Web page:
It’s hot here. Jack and I are amazed that we left a relatively comfortable anchorage just below the equator and sailed well north, only to find ourselves in the most hot and humid place we’ve ever been. Working out on deck to clean Escape Velocity of the salt and grime that accumulates at sea leaves me pouring sweat within minutes. The idea of plugging in at a marina, usually repugnant to us, is starting to sound pretty good, especially if we can run our air conditioner. That bears looking into.
But first, the formalities. We spent a large part of the day clearing in to the country. It’s our fault it took so long because in our delirium from the heat we missed the Immigration office and walked nearly a mile further down the road and had to double back. Then after immigration we needed to take our papers to the Port Captain back the other way again. We greeted the shopkeepers standing in their doorways each time we passed and they must have wondered why these crazy gringos were doing laps through town.
Eventually we were stamped and welcomed, but the customs office isn’t open on Monday so we have to do the bureaucracy dance again on Tuesday to get the boat entered and legal.
On the way back from the Port Captain we stopped in a little shop for a local SIM card. The proprietor was very friendly and spoke some English. He was halfway through cutting down the standard size SIM for my iPhone when his mobile rang and he answered. At first he held the phone on his shoulder and continued working on my phone, but then he put my phone down and just talked and talked and talked. I have a minimal understanding of Spanish (I’m working on it) but I could tell this was a personal call. We waited patiently. And we waited. Several customers entered the shop and waited and listened and waited. Eventually they left in frustration. Finally, after a good 20 minutes, I reached over the counter and picked up my phone and my passport and said we were leaving. It was clear by his shocked look that he’d forgotten we were even there! He put down his phone without even hanging up and clipped the SIM card and reached again for my phone.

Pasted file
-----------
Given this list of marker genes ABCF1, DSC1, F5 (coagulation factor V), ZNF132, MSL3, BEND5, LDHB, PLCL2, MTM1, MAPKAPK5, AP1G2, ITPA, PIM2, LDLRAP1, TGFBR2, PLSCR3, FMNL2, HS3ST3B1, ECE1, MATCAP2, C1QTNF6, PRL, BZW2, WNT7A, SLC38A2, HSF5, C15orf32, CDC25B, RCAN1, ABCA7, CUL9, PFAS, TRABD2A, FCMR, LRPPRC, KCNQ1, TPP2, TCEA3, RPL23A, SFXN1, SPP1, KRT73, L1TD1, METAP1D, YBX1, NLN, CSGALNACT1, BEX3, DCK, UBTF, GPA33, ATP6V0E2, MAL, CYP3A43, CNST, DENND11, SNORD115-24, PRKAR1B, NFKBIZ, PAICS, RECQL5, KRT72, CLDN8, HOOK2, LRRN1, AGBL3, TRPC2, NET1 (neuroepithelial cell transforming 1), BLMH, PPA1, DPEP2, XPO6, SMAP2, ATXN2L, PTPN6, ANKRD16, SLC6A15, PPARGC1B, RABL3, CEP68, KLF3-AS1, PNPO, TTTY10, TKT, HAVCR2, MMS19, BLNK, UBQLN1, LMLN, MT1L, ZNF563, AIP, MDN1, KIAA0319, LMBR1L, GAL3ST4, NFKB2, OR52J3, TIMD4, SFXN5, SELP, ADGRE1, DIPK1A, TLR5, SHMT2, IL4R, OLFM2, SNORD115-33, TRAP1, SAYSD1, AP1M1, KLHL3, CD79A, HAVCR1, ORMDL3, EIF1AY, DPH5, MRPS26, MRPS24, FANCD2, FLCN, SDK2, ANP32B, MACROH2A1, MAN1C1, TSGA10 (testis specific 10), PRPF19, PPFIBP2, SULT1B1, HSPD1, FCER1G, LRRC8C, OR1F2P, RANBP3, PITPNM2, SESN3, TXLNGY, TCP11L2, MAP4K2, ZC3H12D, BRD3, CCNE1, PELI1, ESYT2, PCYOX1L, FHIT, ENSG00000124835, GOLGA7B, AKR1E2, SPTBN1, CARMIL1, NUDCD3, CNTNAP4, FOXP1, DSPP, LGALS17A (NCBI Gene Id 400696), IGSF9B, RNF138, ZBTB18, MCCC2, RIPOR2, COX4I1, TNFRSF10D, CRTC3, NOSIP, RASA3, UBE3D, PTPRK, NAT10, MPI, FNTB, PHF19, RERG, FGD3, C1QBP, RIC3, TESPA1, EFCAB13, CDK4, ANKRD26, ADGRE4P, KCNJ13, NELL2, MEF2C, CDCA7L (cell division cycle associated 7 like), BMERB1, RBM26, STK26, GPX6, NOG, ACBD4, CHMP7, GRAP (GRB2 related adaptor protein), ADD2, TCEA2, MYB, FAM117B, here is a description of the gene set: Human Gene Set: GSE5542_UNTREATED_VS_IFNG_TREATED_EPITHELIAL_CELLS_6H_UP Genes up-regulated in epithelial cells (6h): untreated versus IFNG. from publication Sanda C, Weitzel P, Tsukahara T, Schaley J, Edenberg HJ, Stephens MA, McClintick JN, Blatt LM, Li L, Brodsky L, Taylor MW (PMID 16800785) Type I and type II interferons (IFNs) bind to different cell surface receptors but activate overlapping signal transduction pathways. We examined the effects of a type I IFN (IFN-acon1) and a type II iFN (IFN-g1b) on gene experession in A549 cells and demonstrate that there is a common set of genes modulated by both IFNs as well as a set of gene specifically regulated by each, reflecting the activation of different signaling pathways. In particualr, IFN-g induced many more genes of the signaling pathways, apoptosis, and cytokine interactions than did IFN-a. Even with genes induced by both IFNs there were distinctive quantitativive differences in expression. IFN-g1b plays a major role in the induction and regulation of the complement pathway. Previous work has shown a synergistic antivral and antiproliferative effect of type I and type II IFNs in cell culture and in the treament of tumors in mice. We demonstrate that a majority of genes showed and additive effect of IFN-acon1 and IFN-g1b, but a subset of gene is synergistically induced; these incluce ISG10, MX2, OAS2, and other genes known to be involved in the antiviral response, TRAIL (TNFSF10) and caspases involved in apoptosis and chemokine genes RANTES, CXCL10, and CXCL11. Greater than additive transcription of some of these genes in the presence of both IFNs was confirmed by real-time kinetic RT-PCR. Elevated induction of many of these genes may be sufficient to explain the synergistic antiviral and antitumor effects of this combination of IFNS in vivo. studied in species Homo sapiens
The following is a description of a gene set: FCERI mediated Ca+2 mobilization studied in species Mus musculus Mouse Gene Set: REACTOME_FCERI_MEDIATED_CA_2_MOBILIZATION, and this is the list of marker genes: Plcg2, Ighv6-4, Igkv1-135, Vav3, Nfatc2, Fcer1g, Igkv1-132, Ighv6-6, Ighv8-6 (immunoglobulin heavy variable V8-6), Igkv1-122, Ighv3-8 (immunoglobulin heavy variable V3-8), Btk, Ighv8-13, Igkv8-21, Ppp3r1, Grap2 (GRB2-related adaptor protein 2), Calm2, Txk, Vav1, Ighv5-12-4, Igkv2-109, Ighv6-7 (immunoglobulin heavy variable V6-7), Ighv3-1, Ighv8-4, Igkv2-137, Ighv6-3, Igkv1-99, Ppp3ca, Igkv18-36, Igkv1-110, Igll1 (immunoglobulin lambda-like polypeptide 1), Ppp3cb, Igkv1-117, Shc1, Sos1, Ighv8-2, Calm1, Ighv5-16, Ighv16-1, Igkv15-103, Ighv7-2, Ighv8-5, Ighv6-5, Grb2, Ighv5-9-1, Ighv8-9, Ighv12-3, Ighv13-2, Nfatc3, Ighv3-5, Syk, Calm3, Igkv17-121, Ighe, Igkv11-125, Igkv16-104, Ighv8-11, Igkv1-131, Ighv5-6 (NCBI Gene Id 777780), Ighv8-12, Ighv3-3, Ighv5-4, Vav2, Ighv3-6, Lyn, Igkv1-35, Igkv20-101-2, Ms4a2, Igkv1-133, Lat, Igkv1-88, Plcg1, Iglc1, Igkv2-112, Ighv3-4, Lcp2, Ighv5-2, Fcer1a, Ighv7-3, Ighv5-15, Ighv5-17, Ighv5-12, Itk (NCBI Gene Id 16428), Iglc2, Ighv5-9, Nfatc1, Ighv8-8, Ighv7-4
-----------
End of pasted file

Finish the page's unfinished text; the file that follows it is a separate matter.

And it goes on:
“This is incredibly rude,” I said. He was completely flustered. “You have customers,” I said. “You’ve lost customers because of this.”
“Sorry. Sorry sorry sorry sorry sorry sorry,” he kept saying, genuinely embarrassed and, I think, sorry.
“Sorry,” he said again and he waited, his own phone poised in his hand while we gathered ourselves and left.
By now it was raining, a light tropical, cooling rain. We were glad for the waterproof backpack to protect our things but we didn’t even bother with the umbrella we’d brought. The rain felt so good after the simmering morning heat. We ducked into a large supermarket and walked up and down the aisles in wonder. There were items we hadn’t seen since Puerto Rico, Lizano sauce and fresh corn tortillas! I picked up a warm package and inhaled the lovely corn aroma. We’ve been so long without tortillas. Now we can have tacos and quesadillas and breakfast burritos and chilaquiles and all the other things I make when tortillas are fresh and abundant. Maybe I can even find a tortilla press to make our own because the one I thought I brought aboard has gone walkabout.
After the supermarket we dashed through the raindrops to the bakery next door. There was no coffee in evidence but after choosing our pastries we asked and of course they had coffee and would make a fresh pot.
Any place that has a coffee shop and good pastries is ok with us. We finally made it back to the marina around 2pm and nearly collapsed from the heat and from legs not used to so much walking.
In honor of our arrival in Costa Rica, and because it’s Monday and we always eat beans on Monday, and because I bought some Lizano Sauce, I made gallo pinto for dinner, the traditional Costa Rican beans and rice dish, following the directions my cousin Arturo sent me a few years ago. Good stuff.